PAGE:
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Circumstantial evidence

  • Published at 07:44 pm February 26th, 2016
Circumstantial evidence

Examination, investigation, and consideration of evidence of the earliest history and origins of the diverse peoples of today’s nation of Bangladesh, present the history and heritage detective with numerous difficulties.

Not the least of these is a thick mantle of alluvium that lies across most of the lands, deposited by hundreds, even thousands, of millennia, since human life may have first existed hereabouts.

The annual deposits are made by the Himalayan meltwaters and the monsoon rains. That rich, fertile mantle may well lie at the roots of the agricultural plenty of today, but inhibits revelations of what is, certainly, an extraordinarily rich history, and an equally rich heritage that derives from it.

Then, there is the evident diversity of origins of such peoples. From north, south, west, and east, there is empirical evidence of the origins of migrations, from the earliest, to fairly recent times.

Warehouses full of documentation, both in Dhaka and in other parts of Bangladesh, may provide some documentary evidence of that rich past. After all, one of the earliest forms of written language developed in these lands. Those documents that survived the vandalism of the Pakistan Army in 1971, and the ravages of time and neglect, could probably also reveal as much. Only time will tell.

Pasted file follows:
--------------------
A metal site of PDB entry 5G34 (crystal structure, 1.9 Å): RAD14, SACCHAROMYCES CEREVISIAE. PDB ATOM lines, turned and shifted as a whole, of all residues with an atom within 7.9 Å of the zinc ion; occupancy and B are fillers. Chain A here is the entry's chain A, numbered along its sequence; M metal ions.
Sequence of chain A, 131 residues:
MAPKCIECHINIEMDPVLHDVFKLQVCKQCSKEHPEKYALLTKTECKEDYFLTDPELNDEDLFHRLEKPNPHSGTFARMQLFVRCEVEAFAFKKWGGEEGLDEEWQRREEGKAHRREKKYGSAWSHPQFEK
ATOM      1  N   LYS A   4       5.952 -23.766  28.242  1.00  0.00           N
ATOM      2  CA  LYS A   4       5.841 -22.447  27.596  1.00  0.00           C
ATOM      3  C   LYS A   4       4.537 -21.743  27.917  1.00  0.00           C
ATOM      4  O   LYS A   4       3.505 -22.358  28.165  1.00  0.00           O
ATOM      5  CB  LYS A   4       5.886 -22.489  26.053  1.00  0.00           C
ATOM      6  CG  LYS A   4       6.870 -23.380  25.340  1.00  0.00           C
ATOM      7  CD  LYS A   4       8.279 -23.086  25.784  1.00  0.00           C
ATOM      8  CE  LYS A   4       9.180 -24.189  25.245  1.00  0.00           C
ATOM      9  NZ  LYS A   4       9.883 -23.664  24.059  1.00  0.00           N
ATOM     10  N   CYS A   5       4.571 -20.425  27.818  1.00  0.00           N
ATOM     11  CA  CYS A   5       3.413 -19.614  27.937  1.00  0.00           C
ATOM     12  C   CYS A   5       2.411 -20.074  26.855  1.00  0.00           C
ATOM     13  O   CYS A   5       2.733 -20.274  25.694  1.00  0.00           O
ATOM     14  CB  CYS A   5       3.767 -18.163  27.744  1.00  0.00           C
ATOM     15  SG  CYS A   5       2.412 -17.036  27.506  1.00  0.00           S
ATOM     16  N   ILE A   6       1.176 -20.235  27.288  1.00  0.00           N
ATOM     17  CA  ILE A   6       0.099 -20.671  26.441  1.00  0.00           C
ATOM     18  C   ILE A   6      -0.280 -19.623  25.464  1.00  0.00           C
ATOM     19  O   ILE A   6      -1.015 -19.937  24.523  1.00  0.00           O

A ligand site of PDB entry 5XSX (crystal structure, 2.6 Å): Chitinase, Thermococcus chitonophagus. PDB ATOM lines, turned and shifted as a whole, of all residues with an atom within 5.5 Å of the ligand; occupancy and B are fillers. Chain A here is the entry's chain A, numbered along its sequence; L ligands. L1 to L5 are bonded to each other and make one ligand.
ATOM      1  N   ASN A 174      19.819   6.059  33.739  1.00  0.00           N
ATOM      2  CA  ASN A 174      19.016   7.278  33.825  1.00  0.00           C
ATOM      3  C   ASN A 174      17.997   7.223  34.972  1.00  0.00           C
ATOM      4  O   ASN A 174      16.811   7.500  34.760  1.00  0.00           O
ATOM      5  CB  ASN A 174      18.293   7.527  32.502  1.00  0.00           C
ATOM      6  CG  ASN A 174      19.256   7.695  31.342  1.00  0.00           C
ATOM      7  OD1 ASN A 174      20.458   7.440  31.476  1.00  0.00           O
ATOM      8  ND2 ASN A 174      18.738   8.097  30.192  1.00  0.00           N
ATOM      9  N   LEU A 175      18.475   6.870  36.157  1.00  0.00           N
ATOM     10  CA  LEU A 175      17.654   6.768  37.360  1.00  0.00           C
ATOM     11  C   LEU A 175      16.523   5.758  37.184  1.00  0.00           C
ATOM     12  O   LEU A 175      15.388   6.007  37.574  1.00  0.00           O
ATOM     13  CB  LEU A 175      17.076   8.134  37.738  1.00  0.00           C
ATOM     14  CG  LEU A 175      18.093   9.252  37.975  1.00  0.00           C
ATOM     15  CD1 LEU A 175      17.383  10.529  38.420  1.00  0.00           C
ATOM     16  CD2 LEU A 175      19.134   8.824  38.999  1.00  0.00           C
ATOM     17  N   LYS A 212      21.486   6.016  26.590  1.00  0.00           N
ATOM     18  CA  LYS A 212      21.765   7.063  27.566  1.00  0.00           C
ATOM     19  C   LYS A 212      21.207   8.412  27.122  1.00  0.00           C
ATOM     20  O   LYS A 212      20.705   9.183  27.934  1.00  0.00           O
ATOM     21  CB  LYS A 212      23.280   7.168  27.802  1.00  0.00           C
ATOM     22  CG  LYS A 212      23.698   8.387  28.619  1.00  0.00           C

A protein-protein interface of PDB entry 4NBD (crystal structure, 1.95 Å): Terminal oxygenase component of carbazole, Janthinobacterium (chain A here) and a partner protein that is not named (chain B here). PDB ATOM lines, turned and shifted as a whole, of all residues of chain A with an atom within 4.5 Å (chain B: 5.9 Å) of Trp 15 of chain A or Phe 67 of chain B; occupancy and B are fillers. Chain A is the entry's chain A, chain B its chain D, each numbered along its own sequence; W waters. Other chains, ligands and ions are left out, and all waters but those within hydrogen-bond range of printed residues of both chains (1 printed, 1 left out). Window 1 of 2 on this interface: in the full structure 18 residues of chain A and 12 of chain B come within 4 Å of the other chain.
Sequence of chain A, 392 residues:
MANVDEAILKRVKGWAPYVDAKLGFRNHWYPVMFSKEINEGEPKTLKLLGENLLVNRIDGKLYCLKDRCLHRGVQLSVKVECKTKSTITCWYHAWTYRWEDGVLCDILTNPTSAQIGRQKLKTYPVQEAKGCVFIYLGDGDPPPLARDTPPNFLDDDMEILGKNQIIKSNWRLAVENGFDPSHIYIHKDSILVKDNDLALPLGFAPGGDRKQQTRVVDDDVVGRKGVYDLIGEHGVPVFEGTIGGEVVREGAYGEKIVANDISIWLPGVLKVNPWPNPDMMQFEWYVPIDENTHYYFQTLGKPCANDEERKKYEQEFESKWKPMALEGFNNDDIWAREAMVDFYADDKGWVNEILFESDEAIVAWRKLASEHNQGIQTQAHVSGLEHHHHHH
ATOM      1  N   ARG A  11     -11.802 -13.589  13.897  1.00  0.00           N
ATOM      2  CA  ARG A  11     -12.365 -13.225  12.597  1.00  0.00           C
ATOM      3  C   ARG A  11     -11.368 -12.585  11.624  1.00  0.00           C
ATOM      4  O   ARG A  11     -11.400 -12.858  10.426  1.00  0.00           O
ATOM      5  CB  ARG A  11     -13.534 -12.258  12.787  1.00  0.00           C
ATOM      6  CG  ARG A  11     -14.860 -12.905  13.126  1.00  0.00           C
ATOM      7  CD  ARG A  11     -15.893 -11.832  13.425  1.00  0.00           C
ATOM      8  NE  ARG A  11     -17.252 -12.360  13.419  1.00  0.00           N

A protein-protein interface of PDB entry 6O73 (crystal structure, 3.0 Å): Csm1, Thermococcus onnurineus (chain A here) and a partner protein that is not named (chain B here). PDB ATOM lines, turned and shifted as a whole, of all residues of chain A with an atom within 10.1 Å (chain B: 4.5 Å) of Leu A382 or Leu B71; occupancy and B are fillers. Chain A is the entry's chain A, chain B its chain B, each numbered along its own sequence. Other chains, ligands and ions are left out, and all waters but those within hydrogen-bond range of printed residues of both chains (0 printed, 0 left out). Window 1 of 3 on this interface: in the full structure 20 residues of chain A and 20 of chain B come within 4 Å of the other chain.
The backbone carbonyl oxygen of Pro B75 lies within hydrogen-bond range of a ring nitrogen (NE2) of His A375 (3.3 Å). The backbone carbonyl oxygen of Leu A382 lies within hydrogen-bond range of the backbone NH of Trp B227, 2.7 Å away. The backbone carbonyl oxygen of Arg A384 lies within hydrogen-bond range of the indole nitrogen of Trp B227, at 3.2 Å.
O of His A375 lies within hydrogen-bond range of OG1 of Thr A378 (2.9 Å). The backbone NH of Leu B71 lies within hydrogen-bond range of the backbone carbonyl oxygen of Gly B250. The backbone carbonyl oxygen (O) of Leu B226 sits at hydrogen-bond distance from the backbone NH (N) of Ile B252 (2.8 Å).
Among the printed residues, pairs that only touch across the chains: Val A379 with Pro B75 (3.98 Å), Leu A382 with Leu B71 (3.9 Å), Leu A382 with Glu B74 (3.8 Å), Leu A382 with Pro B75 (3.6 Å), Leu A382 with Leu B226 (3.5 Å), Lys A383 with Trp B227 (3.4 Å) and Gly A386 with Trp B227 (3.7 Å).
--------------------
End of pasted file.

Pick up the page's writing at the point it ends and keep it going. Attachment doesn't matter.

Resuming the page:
Then there is the lack of resources and official, and even academic, interest in archaeological investigation.

Beneath the alluvial mantle lies tangible, archaeological, and possibly even geological evidence of earliest human habitation hereabouts. But why should we suppose so?

Certainly, such few pieces of tangible evidence as we do have, covering at least the most recent 5,000 years, with a few, faint traces, in the forms of crude stone tools, may take us back over 100,000 years.

As our archaeologists, lacking resources, slowly reveal more recent times, with such discoveries as the pit dwelling, beside the ancient course of the Brahmaputra at Wari Bateshwar, which evidences Bronze Age dwelling thereabouts around 4,000 years ago, we should not hold our breath. Ancient history, and especially that which predates Islam, is not much valued here, despite its enormous potential value representing a world leading history and heritage in the world tourism market.

Discoveries in lands in proximity to Bangladesh, however, do not suffer from the same alluvial challenges, and what has been found in countries such as Nepal and Myanmar, certainly suggests there is much more to be found under the plains, especially in the hills, of Bangladesh.

It is unfortunate that the Bandarban district has not been subjected to detailed archaeological investigation.

The stone tools found in the hills of Bangladesh and at Wari Bateshwar, on the low ridges, suggest that there were both Palaeolithic, and, certainly, Neolithic residents of these lands, between 50,000 and 5,000 years ago.

The Bronze age pit dwelling at Wari Bateshwar represents, not only a more recent settlement, but, in particular, one on a site with clear evidence of craftsmanship and international trade from about 3,000 years ago.

But the circumstantial evidence of the human history of Bangladesh lies not only in such very ancient archaeological pieces. There is, for example, well before documentary and empirical evidence of trade and probable cultural exchange that may well date back over 10,000 years, questions about migratory peoples.